Europe's deep freeze: death toll mounts
TEMPERATURES PLUNGED below -30 degrees in eastern Europe last night as the winter freeze claimed its 300th victim.
Italy’s heaviest snowfall in a quarter of a century triggered a run on supermarkets, while children built snowmen on St Peter’s Square.
Heading the winter death toll is Ukraine, where 131 have perished so far in the bitter weather, mostly from hypothermia.
Yesterday, rescue teams combed the streets of the capital, Kiev, to bring the city’s homeless to shelters.
“I’m just thankful to the people who give us help and give us something to eat, otherwise we would die,” said one woman, Nina, to German television.
In Poland, the extreme cold has claimed 62 lives since late January, with temperatures nearing -30 degrees yesterday and fresh snowfall expected today and tomorrow.
In Bulgaria, four people were killed and 50 evacuated from their village when melting snow burst a nearby dam. Authorities in Sofia warned neighbouring Greece and Turkey that other dams were expected to overflow as snow continued to melt.
In Hungary, about 15 people have died so far in the subzero temperatures.
Pope Benedict donned an overcoat to bless pilgrims on a white St Peter’s Square.
“The snow is beautiful, but let’s hope spring comes soon,” said the German pontiff, looking out over Rome’s biggest snowfall since 1986.
Snowfall cut off electricity to about 100,000 Italians. Russian energy giant Gazprom said it was increasing gas supplies to normal after increased demand prompted a drop over the weekend.
The European Commission confirmed that the situation had stabilised from Bulgaria through to Slovakia and Austria.
“It has become better over the weekend,” said EU energy spokeswoman Marlene Holzner. “We are in close contact with the member states.”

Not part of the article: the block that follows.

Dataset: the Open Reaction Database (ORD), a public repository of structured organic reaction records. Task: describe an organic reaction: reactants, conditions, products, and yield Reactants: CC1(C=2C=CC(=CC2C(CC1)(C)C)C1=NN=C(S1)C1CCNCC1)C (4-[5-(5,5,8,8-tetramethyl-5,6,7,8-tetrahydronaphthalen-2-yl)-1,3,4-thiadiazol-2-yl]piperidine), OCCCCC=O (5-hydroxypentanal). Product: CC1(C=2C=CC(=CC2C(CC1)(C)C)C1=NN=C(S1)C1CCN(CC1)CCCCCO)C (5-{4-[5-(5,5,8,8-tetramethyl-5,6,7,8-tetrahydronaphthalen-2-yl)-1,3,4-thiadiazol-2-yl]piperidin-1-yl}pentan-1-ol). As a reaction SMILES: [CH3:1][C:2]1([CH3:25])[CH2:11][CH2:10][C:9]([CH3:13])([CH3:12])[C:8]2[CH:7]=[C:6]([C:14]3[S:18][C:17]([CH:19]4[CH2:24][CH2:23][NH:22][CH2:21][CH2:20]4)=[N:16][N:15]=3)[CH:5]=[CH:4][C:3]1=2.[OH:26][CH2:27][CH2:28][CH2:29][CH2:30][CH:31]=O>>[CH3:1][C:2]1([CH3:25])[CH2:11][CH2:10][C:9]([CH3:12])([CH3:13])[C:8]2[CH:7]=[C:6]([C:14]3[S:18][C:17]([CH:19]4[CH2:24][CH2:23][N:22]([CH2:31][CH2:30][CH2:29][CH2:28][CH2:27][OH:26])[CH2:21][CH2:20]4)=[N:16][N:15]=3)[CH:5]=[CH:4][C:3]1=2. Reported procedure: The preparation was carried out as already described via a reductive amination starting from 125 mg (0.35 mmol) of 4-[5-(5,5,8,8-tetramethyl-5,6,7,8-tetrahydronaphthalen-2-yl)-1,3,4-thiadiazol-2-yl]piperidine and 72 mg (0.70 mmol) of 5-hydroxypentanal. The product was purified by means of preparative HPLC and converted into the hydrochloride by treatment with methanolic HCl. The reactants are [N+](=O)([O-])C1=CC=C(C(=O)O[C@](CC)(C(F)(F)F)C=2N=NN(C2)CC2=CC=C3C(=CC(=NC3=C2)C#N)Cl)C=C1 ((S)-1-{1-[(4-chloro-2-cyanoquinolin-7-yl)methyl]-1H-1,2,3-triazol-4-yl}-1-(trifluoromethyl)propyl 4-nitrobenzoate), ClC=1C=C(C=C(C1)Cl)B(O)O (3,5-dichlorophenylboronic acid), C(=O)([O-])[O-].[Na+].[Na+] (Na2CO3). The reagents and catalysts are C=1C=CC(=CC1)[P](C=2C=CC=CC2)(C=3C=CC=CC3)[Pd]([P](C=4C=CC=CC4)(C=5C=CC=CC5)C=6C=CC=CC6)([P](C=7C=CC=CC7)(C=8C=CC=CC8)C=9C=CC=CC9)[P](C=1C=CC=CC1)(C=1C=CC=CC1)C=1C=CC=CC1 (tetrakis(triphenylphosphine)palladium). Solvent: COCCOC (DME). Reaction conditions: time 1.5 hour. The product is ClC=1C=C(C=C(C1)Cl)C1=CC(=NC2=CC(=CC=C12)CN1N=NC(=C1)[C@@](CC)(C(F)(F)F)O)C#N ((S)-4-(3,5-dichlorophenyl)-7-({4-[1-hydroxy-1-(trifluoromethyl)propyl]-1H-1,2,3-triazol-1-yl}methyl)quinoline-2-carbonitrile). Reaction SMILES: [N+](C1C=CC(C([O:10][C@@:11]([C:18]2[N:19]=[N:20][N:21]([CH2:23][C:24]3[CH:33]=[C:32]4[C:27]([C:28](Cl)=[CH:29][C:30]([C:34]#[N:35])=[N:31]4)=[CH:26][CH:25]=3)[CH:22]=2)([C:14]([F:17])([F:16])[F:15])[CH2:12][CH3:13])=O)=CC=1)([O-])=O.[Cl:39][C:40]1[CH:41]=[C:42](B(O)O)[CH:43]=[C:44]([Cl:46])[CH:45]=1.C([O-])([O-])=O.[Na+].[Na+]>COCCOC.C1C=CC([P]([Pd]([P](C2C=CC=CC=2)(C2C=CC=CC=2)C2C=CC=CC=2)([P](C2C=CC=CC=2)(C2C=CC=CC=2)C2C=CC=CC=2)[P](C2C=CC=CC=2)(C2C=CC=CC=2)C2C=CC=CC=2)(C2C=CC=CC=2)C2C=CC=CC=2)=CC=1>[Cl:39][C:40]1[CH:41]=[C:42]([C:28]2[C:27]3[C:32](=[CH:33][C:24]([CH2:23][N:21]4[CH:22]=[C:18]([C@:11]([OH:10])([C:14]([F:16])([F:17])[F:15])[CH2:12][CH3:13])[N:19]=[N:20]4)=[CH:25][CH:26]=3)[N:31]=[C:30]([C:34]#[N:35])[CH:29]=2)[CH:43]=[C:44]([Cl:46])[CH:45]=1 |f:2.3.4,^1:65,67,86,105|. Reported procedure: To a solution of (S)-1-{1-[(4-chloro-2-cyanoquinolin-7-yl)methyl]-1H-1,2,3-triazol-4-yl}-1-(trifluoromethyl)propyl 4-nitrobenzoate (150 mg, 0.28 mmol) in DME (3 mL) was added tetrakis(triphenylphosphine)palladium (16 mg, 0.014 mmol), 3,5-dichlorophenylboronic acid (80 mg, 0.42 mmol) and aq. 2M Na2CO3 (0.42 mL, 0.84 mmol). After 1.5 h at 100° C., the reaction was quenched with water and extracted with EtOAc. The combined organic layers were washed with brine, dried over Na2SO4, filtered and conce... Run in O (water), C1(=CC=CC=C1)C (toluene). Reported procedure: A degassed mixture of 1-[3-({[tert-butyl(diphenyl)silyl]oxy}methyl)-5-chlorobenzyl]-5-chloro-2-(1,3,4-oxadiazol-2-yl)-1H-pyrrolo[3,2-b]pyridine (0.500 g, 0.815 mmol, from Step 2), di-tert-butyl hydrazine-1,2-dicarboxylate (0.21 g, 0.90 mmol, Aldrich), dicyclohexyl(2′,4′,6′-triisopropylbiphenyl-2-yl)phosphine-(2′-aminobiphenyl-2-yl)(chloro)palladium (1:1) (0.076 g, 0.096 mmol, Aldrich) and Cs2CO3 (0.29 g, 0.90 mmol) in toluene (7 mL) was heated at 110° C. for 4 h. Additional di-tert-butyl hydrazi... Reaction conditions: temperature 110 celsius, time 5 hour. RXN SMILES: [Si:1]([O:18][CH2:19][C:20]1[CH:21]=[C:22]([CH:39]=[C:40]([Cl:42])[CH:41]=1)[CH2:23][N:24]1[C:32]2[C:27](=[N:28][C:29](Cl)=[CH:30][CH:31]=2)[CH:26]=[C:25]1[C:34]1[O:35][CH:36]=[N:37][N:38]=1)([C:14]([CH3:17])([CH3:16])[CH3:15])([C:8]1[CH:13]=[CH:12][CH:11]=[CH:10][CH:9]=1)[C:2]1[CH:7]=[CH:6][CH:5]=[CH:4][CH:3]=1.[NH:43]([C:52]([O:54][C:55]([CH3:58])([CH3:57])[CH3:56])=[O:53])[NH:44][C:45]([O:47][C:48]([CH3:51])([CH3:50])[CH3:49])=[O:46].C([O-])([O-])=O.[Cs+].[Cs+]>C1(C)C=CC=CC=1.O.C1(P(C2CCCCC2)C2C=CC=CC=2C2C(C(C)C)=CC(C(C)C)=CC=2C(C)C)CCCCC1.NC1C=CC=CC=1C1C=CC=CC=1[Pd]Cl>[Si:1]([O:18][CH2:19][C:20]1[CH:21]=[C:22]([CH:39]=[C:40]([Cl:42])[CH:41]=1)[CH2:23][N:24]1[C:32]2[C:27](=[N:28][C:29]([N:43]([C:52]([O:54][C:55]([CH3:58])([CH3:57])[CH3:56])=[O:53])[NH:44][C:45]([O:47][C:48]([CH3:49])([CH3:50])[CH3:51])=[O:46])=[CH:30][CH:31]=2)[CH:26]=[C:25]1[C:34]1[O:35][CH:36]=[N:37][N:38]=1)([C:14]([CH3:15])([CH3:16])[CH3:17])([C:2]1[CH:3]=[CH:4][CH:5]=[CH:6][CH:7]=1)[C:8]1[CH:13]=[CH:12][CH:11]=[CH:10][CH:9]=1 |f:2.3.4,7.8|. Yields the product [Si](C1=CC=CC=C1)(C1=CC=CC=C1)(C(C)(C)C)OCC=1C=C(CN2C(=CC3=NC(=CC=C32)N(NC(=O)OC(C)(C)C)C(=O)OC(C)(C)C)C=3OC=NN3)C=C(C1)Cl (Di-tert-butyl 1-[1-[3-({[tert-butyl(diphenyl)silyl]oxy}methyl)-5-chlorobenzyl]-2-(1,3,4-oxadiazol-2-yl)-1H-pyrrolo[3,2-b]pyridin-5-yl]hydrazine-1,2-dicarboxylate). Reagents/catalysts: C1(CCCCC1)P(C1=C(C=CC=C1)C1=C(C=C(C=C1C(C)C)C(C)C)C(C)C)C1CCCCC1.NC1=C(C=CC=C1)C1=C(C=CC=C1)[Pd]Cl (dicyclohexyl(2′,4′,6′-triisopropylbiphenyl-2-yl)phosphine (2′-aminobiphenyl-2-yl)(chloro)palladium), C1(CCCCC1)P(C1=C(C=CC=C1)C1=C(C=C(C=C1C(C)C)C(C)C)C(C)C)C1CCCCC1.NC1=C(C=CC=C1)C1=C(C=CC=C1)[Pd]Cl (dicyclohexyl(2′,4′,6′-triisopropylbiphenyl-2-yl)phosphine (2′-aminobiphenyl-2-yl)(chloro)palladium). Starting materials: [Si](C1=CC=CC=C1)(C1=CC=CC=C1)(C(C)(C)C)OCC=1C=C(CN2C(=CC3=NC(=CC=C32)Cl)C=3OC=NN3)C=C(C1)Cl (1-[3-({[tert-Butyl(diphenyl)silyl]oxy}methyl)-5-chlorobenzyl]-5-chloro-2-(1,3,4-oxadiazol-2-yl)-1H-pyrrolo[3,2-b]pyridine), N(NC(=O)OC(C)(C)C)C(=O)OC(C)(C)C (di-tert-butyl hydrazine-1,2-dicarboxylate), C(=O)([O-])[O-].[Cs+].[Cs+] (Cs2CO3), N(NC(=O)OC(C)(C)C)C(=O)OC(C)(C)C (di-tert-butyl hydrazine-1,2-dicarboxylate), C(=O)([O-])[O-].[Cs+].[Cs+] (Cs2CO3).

Six days of curtailed energy supplies in Italy has created what industry minister Corrado Passera described as a “critical situation”.
In the Balkans, extreme weather resulted in historical tensions being set aside as Serbian helicopter crews airlifted supplies to rural Bosnian villages cut off by snow drifts up to three metres deep.
“We have to show solidarity in times like this,” said pilot Zelja Kovacevic. “This is about people in danger. I just hope we will get to all people who need our help.”
Bosnia has reported eight dead while the death toll in Serbia is 10. Authorities have declared a state of emergency, with 11,000 people cut off and all schools shut for a week to conserve energy.
In Romania, weather forecasters are predicting another week of extreme weather, with the Black Sea already white and ready to freeze over in the next two days.
Serbian schoolchildren were not the only ones cheering on the deep freeze: in Germany’s wine- growing regions, teams have spread out in extreme temperatures to harvest frozen grapes left on the vines for “Eiswein” or “ice wine”, a German speciality.
When still frozen, the grapes are pressed for tiny quantities of honey-like liquid. The extreme effort is well worth it for wine producers, with small 375ml bottles selling on average for €50.